Ozigbo Speaks on Democracy Day Demands 21st Century Constitution

By Jude Atupulazi

Valentine Ozigbo, the People’s Democratic Party (PDP) frontrunner ahead of the November 6, 2021 governorship election in Anambra State, has congratulated Nigerians worldwide as the country marked its 21st Democracy Day, June 12.

In a Democracy Day statement issued from his campaign office in Awka on Saturday, June 12, 2021, Ozigbo, who said Nigeria was currently going through a period of uncertainty and turbulence, called for urgent intervention to save the country’s democracy and set her back on the path to peace by creating what he called an authentic constitution.

His words, ‘I believe it is now a perfect time for all Nigerian patriots to come together and create an authentic constitution for the people, by the people, and of the people.”

‘While our National Assembly has begun the process of a constitutional amendment, we cannot ignore the agitations from influential quarters across the country demanding a brand new constitution.

‘One of the pitfalls we must avoid in charting a new path for Nigeria is to be so hasty in doing away with what no longer serves us without giving careful thought to its replacement.

‘Unfortunately, romanticising about our past is a national habit we have acquired, and, at times, it has led us down the wrong path.

‘I do not believe that the 1999 constitution, a modification of a 1963 document approved for Nigeria by the British colonial masters, will adequately meet the needs of the 21st Century. We have to be surgical in our approach.

‘We have to consider the evolution of our country. We must realise that the Nigeria of 1960 is not the same country of 2021. A lot of water has passed under the bridge.

‘We have experienced a civil war and some of the most brutal military regimes, ethnic cleansing, and genocidal episodes. Our fault lines have been watered by decades of injustice, marginalisation, extremism, corruption, and intolerance.’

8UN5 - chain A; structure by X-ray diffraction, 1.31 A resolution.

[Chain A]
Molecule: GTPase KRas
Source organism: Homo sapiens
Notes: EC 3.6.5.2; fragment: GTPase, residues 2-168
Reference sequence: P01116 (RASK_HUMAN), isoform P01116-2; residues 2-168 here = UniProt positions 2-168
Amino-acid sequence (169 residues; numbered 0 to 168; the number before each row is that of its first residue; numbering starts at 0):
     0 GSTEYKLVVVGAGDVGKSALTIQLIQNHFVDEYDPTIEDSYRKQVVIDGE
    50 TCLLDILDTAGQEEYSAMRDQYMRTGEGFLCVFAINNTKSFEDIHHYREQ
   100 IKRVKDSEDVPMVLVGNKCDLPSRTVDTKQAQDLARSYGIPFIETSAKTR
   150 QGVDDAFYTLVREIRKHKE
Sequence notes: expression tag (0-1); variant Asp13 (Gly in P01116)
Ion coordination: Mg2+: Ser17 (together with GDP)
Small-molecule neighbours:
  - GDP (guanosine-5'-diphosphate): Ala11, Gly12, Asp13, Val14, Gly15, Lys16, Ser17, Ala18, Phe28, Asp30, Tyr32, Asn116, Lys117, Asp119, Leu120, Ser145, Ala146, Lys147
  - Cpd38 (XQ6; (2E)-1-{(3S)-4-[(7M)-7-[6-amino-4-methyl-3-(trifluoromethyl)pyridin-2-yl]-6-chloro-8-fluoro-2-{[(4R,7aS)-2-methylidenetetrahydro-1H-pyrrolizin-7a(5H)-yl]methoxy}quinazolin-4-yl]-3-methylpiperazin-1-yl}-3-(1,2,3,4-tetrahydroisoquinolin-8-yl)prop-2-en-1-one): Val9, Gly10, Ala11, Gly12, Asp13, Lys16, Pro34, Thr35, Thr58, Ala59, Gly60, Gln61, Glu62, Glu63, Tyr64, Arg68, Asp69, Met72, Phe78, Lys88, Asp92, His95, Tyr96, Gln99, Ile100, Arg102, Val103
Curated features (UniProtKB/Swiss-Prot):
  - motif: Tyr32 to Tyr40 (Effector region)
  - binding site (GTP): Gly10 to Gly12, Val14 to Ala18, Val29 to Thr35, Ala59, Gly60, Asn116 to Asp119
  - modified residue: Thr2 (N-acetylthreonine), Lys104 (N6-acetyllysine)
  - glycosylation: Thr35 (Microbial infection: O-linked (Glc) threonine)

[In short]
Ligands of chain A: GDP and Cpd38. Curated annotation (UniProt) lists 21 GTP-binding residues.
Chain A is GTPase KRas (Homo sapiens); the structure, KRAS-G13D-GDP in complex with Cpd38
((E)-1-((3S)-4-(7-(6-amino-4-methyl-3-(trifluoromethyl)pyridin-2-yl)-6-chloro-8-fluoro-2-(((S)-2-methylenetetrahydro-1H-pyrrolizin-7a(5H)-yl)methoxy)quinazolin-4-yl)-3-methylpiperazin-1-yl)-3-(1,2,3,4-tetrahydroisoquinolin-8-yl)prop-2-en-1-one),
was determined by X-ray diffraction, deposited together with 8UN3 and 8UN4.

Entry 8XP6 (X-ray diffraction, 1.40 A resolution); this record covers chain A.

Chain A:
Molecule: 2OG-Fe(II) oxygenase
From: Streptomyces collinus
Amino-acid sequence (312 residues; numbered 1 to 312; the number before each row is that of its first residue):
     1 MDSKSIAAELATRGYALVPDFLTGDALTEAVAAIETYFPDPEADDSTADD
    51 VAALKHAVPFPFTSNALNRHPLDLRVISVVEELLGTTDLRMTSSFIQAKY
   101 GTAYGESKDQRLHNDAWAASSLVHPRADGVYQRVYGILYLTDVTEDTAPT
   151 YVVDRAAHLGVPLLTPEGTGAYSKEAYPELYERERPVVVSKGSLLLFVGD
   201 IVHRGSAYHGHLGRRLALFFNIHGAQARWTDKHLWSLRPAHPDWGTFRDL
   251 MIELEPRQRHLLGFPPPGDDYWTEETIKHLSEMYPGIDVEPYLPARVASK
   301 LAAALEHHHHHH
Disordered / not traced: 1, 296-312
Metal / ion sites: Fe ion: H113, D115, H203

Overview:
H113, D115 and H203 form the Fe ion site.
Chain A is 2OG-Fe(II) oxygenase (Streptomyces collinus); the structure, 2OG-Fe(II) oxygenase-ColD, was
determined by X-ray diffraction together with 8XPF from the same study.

Ozigbo said the country should focus on creating a more just and inclusive society that would worked for all Nigerians, devoid of the system, he said, which left many excluded and disenfranchised.

‘We must expand the political space to include more women and youth participation. We must create a society where the fundamental human rights of all Nigerians are guaranteed and enforced without favour,’ he said, while regretting what he described as the many tragedies in the country’s history and inexcusable missed opportunities.

Calling for a review of the leadership recruitment process, Ozigbo said Nigeria was a country that told the story of enormous promise and unimaginable tragedy all at once.

‘While we can boast of numerous bright spots; the most being our tremendous human talent and capital, we also have tales of inexcusable missed opportunities.

‘It is a settled fact that a significant part of the dysfunction in Nigeria is a direct consequence of failed leadership.

‘Since everything rises and falls on leadership, as John Maxwell preaches, it is, therefore, crucial that we look into the leadership recruitment process. The system of government matters, just as much as the process through which our leaders emerge,’ Ozigbo submitted.

The immediate past president and group chief executive officer of Transcorp, said this was a perfect time for the country to reset its destiny by creating a brand new constitution that would be inclusive and dynamic.